Kigyotōchi no Hō to Keizai (The Law and Economics of Corporate Governance: Governance from a Perspective of Comparative Institutional Analysis)
416 pages, A5 format, softcover
March 30, 2015
In this book, “corporate governance” is defined as “the structure of incentive design and risk allocation established to promote the welfare of the various stakeholders surrounding a corporation, given conditions under which complete contracts cannot be formed.” This book focuses on corporate governance experiences in Japan, analyzes its historical developments, and explores possible future developments.
A wide variety of work in the field of corporate governance from a broad spectrum of perspectives has already been released. However, this book distinguishes itself from those efforts in that it features researchers from a variety of backgrounds to share with the reader the basic analytical frameworks of contract theory and comparative institutional analysis, as well as approaching corporate governance from the perspectives of both theory and proof.
For corporations founded on long-term relationships, it is impossible for contracts to cover all the actions that parties should take in response to various circumstances that might potentially arise in the future. Given that a completely comprehensive contract can never be written, corporate governance is a failsafe (or in other words, a "second-best solution") designed to promote, to the greatest extent possible, the welfare of the stakeholders surrounding the corporation. The state of corporate governance that has such a failsafe can be said to take a variety of forms in order to respond to a variety of economic and social environments that differ according to the region and era. This book uses the framework of comparative institutional analysis to attempt to depict the changing face of corporate governance in response to changes in the environment.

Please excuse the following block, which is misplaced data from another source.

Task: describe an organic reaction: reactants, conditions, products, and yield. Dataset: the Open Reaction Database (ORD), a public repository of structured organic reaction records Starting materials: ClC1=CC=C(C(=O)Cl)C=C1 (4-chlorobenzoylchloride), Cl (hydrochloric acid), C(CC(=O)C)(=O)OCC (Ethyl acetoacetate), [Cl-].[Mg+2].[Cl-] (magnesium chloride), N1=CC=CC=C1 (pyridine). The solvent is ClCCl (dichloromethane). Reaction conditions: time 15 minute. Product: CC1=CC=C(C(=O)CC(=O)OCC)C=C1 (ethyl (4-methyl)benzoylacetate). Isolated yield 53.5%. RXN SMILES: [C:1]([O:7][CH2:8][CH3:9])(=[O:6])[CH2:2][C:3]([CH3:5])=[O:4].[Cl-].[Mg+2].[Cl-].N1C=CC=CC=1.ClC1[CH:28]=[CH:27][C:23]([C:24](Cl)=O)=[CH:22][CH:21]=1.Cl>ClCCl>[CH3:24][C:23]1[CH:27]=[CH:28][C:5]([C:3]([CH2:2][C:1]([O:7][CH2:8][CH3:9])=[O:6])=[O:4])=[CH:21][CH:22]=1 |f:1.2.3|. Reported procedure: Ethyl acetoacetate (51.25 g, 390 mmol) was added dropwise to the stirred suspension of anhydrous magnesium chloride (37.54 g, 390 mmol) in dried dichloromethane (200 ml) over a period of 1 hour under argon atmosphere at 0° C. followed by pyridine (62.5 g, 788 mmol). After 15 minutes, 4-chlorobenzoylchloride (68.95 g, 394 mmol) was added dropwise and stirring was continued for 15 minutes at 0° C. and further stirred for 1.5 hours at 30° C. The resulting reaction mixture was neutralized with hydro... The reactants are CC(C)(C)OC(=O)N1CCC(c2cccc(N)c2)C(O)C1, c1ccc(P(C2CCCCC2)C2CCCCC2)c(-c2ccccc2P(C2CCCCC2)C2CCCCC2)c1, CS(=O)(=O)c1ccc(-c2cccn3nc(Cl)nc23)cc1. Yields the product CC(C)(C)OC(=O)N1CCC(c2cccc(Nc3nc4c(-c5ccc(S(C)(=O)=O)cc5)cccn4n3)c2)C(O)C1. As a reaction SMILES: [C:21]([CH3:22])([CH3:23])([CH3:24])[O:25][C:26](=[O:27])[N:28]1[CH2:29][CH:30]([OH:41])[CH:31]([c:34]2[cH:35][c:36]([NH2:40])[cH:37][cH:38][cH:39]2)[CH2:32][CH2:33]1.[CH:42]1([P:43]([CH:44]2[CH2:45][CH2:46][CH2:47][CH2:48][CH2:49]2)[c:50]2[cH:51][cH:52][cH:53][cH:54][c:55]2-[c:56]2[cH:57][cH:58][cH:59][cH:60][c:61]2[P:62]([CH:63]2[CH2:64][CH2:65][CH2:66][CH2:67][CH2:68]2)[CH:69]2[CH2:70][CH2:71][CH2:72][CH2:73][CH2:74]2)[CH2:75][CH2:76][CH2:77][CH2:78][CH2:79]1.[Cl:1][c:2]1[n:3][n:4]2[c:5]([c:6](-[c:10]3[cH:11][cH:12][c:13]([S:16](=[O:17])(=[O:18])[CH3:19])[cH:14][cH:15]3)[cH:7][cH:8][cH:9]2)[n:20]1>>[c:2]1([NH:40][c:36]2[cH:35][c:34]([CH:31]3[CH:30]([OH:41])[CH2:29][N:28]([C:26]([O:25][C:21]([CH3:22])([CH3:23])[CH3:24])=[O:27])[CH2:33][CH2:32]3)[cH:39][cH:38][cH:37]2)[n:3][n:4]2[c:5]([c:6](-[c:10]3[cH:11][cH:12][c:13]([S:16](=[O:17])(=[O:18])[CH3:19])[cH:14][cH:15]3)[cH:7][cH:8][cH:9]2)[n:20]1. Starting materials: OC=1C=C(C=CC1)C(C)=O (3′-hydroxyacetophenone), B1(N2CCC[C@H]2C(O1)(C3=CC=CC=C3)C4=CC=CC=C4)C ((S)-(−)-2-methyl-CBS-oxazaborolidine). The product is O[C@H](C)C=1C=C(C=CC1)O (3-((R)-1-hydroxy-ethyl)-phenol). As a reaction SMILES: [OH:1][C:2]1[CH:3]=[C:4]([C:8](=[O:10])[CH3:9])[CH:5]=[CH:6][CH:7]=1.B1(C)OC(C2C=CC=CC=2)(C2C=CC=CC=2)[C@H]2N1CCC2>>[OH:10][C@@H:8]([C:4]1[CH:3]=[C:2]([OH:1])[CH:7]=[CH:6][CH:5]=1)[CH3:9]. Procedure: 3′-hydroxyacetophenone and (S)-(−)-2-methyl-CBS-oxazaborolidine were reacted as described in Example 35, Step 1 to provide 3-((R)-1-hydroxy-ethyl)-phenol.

In addition to the prologue, the book is composed of 4 parts and 15 chapters.
Part 1 (Basic Theories of Corporate Governance) introduces the basic theories of corporate governance responsible for the theoretical framework used for the book's analysis (particularly the research related to contract theory) and examines the significance of, and issues with, the use of legislative systems as a means of supplementing the incomplete nature of contracts.
Part 2 (Corporate Governance in Pre-War Japan) is dedicated to historical research regarding corporate governance in Japan prior to World War II. As has been identified previously, corporate governance in pre-war Japan differed significantly from that of post-war Japan, with major shareholders in pre-war Japan acting as outside directors and exerting strong influence over corporate management. Numerous aspects of the nature of this dichotomy require further verification and investigation. Part 2 uses case studies and quantitative analysis to examine and clarify these issues from a variety of perspectives.
Part 3 (The Whereabouts of Japanese-Style Management) is dedicated to research examining whether the numerous institutions that compose corporate governance in post-war Japan—stable shareholding, lifetime employment, and boards of directors formed primarily of insiders—have evolved in conjunction with changes in the environment in recent years (since approximately 1990), as well as how these institutions are expected to change in the future. Of great interest is how the research featured in Part 3 indicates that, while the various institutions composing corporate governance are fiercely robust, the presence of a change in tendencies exists in their foundations.
Finally, Part 4 (The Outlook for Corporate Governance Reform) analyzes the recent institutional revisions regarding corporate governance (particularly revisions of corporate law and labor law systems since the 2000s) and takes a look at potential future developments.
(Written by TANAKA Wataru, Professor, Institute of Social Science / 2017)